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CRITIQUE OF TRAINING DESIGN
This scenario is adapted from:
Noe, R. A. (2013). Employee training and development (6th ed.). New York, NY: McGraw-Hill Irwin.
You are the human resource generalist for College Inn, a chain of modestly-priced hotels located in the Southeastern United States. Each hotel has 100 to 150 rooms, a pool, and a full service restaurant. The hotels are located near the exit ramps of major highways in three Southeastern college towns: Raleigh, NC; Columbia, SC; and Athens, GA. You just received a memo from the vice president of operations asking for your opinion about some training he is contracting for with outside consultants. There is no training manager for College Inn, so the vice president often contacts you for help with training in the Operations division.
Prepare a 2-3 page memo to the vice president of operations that critiques the proposed training.
· Identify all problems related to the proposed training and discuss why these items are problems. Hint: You might want to review the competencies TD professionals should possess. The Association for Talent Development (ATD) Competency Model (https://www.td.org/Certification/Competency-Model) is a good resource.
· Give your recommendations for improving the training design and explain how your revised design will address the VP’s expectations regarding the training.
· Describe at least two ways managers can support the training. Hint: You might want to review the Transfer of Learning Matrix that is listed in the Week 4 Required Reading-Transfer of Learning area.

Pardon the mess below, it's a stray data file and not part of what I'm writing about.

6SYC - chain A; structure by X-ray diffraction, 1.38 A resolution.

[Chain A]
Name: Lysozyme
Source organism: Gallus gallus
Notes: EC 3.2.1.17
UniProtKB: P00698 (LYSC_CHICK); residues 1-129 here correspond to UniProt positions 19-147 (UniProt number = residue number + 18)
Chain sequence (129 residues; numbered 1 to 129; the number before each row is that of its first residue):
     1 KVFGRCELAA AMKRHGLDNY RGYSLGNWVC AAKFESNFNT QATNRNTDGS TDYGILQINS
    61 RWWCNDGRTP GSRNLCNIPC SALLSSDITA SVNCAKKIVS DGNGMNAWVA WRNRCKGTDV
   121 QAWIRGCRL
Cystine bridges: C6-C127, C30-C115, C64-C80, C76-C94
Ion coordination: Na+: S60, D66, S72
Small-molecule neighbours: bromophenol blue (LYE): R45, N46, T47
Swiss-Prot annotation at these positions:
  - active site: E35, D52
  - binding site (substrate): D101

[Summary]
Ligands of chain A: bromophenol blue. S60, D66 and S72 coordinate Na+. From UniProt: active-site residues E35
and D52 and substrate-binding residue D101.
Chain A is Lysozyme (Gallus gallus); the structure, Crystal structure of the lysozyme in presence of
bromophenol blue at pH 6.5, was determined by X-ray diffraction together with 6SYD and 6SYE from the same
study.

The vice president values your opinion but also likes to know what other experts have to say, so support your statements and opinions with citations from appropriate sources. The vice president is not familiar with training and development terminology, so provide definitions for key concepts and theories that you believe apply to this situation. Don’t forget to cite the source(s) of your definitions.
Your memo should be two to three single-spaced pages, excluding the cover and reference pages. Please use one inch margins and a font size of at least 11 points. Include a minimum of five references in your memo. Cite reputable sources such as the readings and resources posted in our classroom, and articles published in academic or practitioner journals within the last ten years. The websites of consulting firms and blogs are not appropriate sources for this assignment. Put your references on a separate page and use APA format for all citations, quotations, and references.
You might be tempted to propose conducting a detailed needs assessment but remember that the VP has already conducted a needs assessment and is eager to get started with the training. The VP mentions an article by Ross Tartell; the article can be found via the UMUC library:
Tartell, R. (2014). Use focus groups for rapid needs analysis. Training, 51(2), 14.
You might also want to read a bit about service recovery. Here are two articles that are available through the library:
Kim, T., Yoo, J. J-E., & Lee, G. (2012). Post-recovery customer relationships and customer partnerships in a restaurant setting. International Journal of Contemporary Hospitality Management, 24(3), 381-401. doi: 10.1108/09596111211217879
Komunda, M., & Osarenkhoe, A. (2012). Remedy or cure for service failure? Effects of service recovery on customer satisfaction and loyalty. Business Process Management Journal, 18(1), 82-103. doi: 10.1108/14637151211215028
The memo from the vice president of operations follows the grading criteria.